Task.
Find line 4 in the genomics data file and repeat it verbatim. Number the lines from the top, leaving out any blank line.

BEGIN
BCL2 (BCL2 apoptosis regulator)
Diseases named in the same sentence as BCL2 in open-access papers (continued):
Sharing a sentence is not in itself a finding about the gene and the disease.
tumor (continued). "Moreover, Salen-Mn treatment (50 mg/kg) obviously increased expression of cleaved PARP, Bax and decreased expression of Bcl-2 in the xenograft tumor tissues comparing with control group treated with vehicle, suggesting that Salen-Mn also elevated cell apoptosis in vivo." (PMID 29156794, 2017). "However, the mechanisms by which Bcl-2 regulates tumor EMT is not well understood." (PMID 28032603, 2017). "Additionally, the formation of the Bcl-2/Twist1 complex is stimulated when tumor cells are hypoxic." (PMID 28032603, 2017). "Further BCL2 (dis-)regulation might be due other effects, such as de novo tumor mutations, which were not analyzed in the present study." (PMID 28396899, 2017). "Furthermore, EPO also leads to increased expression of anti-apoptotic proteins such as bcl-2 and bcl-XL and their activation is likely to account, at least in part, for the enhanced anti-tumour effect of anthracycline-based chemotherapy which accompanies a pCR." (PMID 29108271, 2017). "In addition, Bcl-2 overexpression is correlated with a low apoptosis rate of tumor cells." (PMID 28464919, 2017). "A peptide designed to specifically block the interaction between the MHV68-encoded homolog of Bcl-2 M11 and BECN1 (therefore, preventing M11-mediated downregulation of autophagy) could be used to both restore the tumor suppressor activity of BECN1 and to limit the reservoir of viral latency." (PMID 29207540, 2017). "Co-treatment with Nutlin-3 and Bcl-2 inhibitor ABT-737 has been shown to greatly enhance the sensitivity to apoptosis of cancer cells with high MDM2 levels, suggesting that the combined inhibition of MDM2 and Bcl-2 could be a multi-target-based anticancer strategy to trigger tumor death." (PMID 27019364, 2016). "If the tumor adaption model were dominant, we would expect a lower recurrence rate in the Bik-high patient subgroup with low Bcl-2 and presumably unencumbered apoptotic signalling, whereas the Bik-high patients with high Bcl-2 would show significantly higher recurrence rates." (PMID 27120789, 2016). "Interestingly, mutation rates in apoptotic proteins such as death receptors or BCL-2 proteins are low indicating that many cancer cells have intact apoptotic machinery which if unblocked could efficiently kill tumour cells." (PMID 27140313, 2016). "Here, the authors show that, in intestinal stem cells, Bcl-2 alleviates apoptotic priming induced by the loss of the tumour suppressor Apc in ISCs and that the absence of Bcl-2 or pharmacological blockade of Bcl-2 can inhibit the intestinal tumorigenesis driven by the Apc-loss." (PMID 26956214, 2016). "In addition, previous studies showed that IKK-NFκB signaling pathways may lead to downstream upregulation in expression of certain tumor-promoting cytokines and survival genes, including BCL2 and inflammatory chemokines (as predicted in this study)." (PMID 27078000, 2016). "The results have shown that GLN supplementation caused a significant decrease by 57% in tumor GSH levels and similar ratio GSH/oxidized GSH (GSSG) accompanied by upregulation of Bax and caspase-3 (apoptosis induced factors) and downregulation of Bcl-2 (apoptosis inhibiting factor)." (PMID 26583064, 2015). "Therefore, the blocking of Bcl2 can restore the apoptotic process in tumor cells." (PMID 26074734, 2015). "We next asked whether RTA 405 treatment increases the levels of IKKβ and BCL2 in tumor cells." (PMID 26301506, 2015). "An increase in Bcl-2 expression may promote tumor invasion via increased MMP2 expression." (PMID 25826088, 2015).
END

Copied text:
tumor (continued). "Moreover, Salen-Mn treatment (50 mg/kg) obviously increased expression of cleaved PARP, Bax and decreased expression of Bcl-2 in the xenograft tumor tissues comparing with control group treated with vehicle, suggesting that Salen-Mn also elevated cell apoptosis in vivo." (PMID 29156794, 2017). "However, the mechanisms by which Bcl-2 regulates tumor EMT is not well understood." (PMID 28032603, 2017). "Additionally, the formation of the Bcl-2/Twist1 complex is stimulated when tumor cells are hypoxic." (PMID 28032603, 2017). "Further BCL2 (dis-)regulation might be due other effects, such as de novo tumor mutations, which were not analyzed in the present study." (PMID 28396899, 2017). "Furthermore, EPO also leads to increased expression of anti-apoptotic proteins such as bcl-2 and bcl-XL and their activation is likely to account, at least in part, for the enhanced anti-tumour effect of anthracycline-based chemotherapy which accompanies a pCR." (PMID 29108271, 2017). "In addition, Bcl-2 overexpression is correlated with a low apoptosis rate of tumor cells." (PMID 28464919, 2017). "A peptide designed to specifically block the interaction between the MHV68-encoded homolog of Bcl-2 M11 and BECN1 (therefore, preventing M11-mediated downregulation of autophagy) could be used to both restore the tumor suppressor activity of BECN1 and to limit the reservoir of viral latency." (PMID 29207540, 2017). "Co-treatment with Nutlin-3 and Bcl-2 inhibitor ABT-737 has been shown to greatly enhance the sensitivity to apoptosis of cancer cells with high MDM2 levels, suggesting that the combined inhibition of MDM2 and Bcl-2 could be a multi-target-based anticancer strategy to trigger tumor death." (PMID 27019364, 2016). "If the tumor adaption model were dominant, we would expect a lower recurrence rate in the Bik-high patient subgroup with low Bcl-2 and presumably unencumbered apoptotic signalling, whereas the Bik-high patients with high Bcl-2 would show significantly higher recurrence rates." (PMID 27120789, 2016). "Interestingly, mutation rates in apoptotic proteins such as death receptors or BCL-2 proteins are low indicating that many cancer cells have intact apoptotic machinery which if unblocked could efficiently kill tumour cells." (PMID 27140313, 2016). "Here, the authors show that, in intestinal stem cells, Bcl-2 alleviates apoptotic priming induced by the loss of the tumour suppressor Apc in ISCs and that the absence of Bcl-2 or pharmacological blockade of Bcl-2 can inhibit the intestinal tumorigenesis driven by the Apc-loss." (PMID 26956214, 2016). "In addition, previous studies showed that IKK-NFκB signaling pathways may lead to downstream upregulation in expression of certain tumor-promoting cytokines and survival genes, including BCL2 and inflammatory chemokines (as predicted in this study)." (PMID 27078000, 2016). "The results have shown that GLN supplementation caused a significant decrease by 57% in tumor GSH levels and similar ratio GSH/oxidized GSH (GSSG) accompanied by upregulation of Bax and caspase-3 (apoptosis induced factors) and downregulation of Bcl-2 (apoptosis inhibiting factor)." (PMID 26583064, 2015). "Therefore, the blocking of Bcl2 can restore the apoptotic process in tumor cells." (PMID 26074734, 2015). "We next asked whether RTA 405 treatment increases the levels of IKKβ and BCL2 in tumor cells." (PMID 26301506, 2015). "An increase in Bcl-2 expression may promote tumor invasion via increased MMP2 expression." (PMID 25826088, 2015).